Studies on both rodent single fibres and human studies have pointed to a modulating role of glycogen availability on sarcoplasmic reticulum (SR) Ca2+ handling (Chin et al. 1997; Duhamel et al. 2006b; Nielsen et al. 2009; Ørtenblad et al. 2011). Experiments with simultaneous measurements of force and intracellular free [Ca2+] ([Ca2+]i) have been used to identify the cellular mechanisms linking low glycogen to fatigue. By using both rat and toad fibre bundles it has been demonstrated that when recovery after glycogen-reducing contractions occurs in the absence of glucose, glycogen does not recover and fibre bundles fatigue more rapidly and show reduced tetanic [Ca2+]i transients in a subsequent fatigue run (Chin et al. 1997; Kabbara et al. 2000; Helander et al. 2002). Thus, a reduced level of glycogen is associated with a faster decrease of tetanic [Ca2+]i during repeated contractions (Fig. 1). Studies on SR vesicles from human muscle support a link between reduced muscle glycogen and decreased tetanic [Ca2+]i (Duhamel et al. 2006a,b; Ørtenblad et al. 2011). Duhamel et al. (2006b) examined the relationship between muscle glycogen content and SR vesicle Ca2+ release rate during a prolonged fatiguing cycling session at 70%inline image. To manipulate muscle glycogen concentrations, exercise was preceded by a glycogen-depleting exercise session followed by 4 days of either low or high carbohydrate (CHO) diet. Muscle glycogen content was markedly reduced at the initiation of exercise with the low CHO diet and deteriorations in SR Ca2+ release occurred earlier during exercise in this condition compared to the high CHO diet (Duhamel et al. 2006b). We have recently demonstrated an association between muscle glycogen and SR vesicle Ca2+ release rate by manipulating muscle glycogen levels in the recovery period following fatiguing cross country skiing exercise (Ørtenblad et al. 2011). Skiers were provided with either a CHO-enriched diet or water during the initial 4 h following exercise. After 4 h of recovery with CHO, SR vesicle Ca2+ release rate was normalized and muscle glycogen content was markedly increased compared to post exercise, whereas both SR release and glycogen remained depressed in the group which did not receive CHO. Together, data from SR vesicle experiments indicate a mechanistic role of glycogen on SR Ca2+ release. A reduced SR Ca2+ release rate will per se cause a decrease in tetanic [Ca2+]i, which is very much in line with the studies on isolated fibres demonstrating a faster decrease of tetanic [Ca2+]i in fibres with low levels of glycogen.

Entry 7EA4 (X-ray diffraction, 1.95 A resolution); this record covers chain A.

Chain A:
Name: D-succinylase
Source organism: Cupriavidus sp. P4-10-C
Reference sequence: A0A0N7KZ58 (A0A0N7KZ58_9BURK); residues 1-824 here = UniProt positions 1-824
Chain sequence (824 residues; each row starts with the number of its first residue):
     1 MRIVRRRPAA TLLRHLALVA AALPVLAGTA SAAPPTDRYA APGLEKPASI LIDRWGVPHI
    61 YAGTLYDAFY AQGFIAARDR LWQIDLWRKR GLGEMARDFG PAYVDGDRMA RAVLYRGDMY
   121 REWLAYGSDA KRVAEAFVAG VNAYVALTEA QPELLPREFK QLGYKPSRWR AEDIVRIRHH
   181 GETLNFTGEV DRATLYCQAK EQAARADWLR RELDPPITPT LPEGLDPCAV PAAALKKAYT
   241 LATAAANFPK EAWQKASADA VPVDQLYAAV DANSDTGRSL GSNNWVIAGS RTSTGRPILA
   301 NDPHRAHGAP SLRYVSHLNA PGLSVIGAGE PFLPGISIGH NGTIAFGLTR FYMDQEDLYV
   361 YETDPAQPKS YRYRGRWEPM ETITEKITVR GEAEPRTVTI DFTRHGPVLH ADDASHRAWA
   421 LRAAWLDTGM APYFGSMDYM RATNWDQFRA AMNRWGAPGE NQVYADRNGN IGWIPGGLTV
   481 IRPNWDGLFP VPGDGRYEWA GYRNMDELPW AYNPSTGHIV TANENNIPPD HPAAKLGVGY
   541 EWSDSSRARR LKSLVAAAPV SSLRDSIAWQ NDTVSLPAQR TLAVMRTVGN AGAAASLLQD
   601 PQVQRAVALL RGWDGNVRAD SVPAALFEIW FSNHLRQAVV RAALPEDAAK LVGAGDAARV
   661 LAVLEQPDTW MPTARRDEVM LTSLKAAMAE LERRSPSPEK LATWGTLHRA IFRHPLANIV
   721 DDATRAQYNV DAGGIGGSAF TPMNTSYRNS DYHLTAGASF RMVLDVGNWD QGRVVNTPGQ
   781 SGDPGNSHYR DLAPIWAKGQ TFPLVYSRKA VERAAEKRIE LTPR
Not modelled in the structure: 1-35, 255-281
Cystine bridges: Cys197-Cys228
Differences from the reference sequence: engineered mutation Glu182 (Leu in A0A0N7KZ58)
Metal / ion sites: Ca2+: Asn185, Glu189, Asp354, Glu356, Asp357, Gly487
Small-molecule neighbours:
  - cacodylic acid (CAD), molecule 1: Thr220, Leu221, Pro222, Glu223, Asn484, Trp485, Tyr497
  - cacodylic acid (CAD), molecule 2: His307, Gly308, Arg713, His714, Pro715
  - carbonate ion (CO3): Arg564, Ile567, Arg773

Figure 1.

Fatigue occurs more rapidly after recovery without glucose